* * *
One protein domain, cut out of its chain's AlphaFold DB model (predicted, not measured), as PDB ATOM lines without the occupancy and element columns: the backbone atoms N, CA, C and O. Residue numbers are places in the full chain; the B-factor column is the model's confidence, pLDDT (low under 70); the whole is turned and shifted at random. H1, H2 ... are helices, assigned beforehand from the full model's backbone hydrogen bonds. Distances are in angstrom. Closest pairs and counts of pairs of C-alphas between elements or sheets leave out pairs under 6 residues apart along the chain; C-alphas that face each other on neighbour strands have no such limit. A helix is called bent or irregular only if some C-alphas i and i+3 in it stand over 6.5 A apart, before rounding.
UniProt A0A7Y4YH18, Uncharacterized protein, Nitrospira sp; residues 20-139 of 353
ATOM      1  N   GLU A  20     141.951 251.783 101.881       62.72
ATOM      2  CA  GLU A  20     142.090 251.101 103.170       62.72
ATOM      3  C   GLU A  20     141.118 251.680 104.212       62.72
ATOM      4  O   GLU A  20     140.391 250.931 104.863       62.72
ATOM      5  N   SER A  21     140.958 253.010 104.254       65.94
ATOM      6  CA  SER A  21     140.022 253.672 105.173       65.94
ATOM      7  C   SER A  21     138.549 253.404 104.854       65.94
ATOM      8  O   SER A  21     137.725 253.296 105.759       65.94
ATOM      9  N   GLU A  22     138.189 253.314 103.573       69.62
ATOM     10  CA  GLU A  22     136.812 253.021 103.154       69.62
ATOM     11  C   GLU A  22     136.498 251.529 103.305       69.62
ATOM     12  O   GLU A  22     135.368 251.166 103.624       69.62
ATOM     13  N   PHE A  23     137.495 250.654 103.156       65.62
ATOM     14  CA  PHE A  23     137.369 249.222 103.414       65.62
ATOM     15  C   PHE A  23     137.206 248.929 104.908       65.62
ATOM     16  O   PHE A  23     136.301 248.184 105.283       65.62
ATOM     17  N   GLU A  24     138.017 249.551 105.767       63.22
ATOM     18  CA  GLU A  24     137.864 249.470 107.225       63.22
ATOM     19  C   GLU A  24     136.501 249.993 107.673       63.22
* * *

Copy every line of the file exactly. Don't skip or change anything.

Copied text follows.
One protein domain, cut out of its chain's AlphaFold DB model (predicted, not measured), as PDB ATOM lines without the occupancy and element columns: the backbone atoms N, CA, C and O. Residue numbers are places in the full chain; the B-factor column is the model's confidence, pLDDT (low under 70); the whole is turned and shifted at random. H1, H2 ... are helices, assigned beforehand from the full model's backbone hydrogen bonds. Distances are in angstrom. Closest pairs and counts of pairs of C-alphas between elements or sheets leave out pairs under 6 residues apart along the chain; C-alphas that face each other on neighbour strands have no such limit. A helix is called bent or irregular only if some C-alphas i and i+3 in it stand over 6.5 A apart, before rounding.
UniProt A0A7Y4YH18, Uncharacterized protein, Nitrospira sp; residues 20-139 of 353
ATOM      1  N   GLU A  20     141.951 251.783 101.881       62.72
ATOM      2  CA  GLU A  20     142.090 251.101 103.170       62.72
ATOM      3  C   GLU A  20     141.118 251.680 104.212       62.72
ATOM      4  O   GLU A  20     140.391 250.931 104.863       62.72
ATOM      5  N   SER A  21     140.958 253.010 104.254       65.94
ATOM      6  CA  SER A  21     140.022 253.672 105.173       65.94
ATOM      7  C   SER A  21     138.549 253.404 104.854       65.94
ATOM      8  O   SER A  21     137.725 253.296 105.759       65.94
ATOM      9  N   GLU A  22     138.189 253.314 103.573       69.62
ATOM     10  CA  GLU A  22     136.812 253.021 103.154       69.62
ATOM     11  C   GLU A  22     136.498 251.529 103.305       69.62
ATOM     12  O   GLU A  22     135.368 251.166 103.624       69.62
ATOM     13  N   PHE A  23     137.495 250.654 103.156       65.62
ATOM     14  CA  PHE A  23     137.369 249.222 103.414       65.62
ATOM     15  C   PHE A  23     137.206 248.929 104.908       65.62
ATOM     16  O   PHE A  23     136.301 248.184 105.283       65.62
ATOM     17  N   GLU A  24     138.017 249.551 105.767       63.22
ATOM     18  CA  GLU A  24     137.864 249.470 107.225       63.22
ATOM     19  C   GLU A  24     136.501 249.993 107.673       63.22